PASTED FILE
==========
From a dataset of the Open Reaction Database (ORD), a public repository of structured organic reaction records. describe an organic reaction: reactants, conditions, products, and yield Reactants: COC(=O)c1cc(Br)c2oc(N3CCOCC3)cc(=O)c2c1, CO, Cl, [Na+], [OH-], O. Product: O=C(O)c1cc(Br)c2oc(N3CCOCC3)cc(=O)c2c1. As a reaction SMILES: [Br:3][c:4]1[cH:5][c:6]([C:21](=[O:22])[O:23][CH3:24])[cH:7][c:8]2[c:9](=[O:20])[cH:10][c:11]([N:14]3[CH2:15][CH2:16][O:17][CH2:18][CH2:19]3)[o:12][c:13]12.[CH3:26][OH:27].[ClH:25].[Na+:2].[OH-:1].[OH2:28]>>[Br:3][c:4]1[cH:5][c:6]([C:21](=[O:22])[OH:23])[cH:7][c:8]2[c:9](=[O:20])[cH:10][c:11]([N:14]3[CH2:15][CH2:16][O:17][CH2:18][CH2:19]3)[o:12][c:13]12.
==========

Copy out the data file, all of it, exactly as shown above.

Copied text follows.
From a dataset of the Open Reaction Database (ORD), a public repository of structured organic reaction records. describe an organic reaction: reactants, conditions, products, and yield Reactants: COC(=O)c1cc(Br)c2oc(N3CCOCC3)cc(=O)c2c1, CO, Cl, [Na+], [OH-], O. Product: O=C(O)c1cc(Br)c2oc(N3CCOCC3)cc(=O)c2c1. As a reaction SMILES: [Br:3][c:4]1[cH:5][c:6]([C:21](=[O:22])[O:23][CH3:24])[cH:7][c:8]2[c:9](=[O:20])[cH:10][c:11]([N:14]3[CH2:15][CH2:16][O:17][CH2:18][CH2:19]3)[o:12][c:13]12.[CH3:26][OH:27].[ClH:25].[Na+:2].[OH-:1].[OH2:28]>>[Br:3][c:4]1[cH:5][c:6]([C:21](=[O:22])[OH:23])[cH:7][c:8]2[c:9](=[O:20])[cH:10][c:11]([N:14]3[CH2:15][CH2:16][O:17][CH2:18][CH2:19]3)[o:12][c:13]12.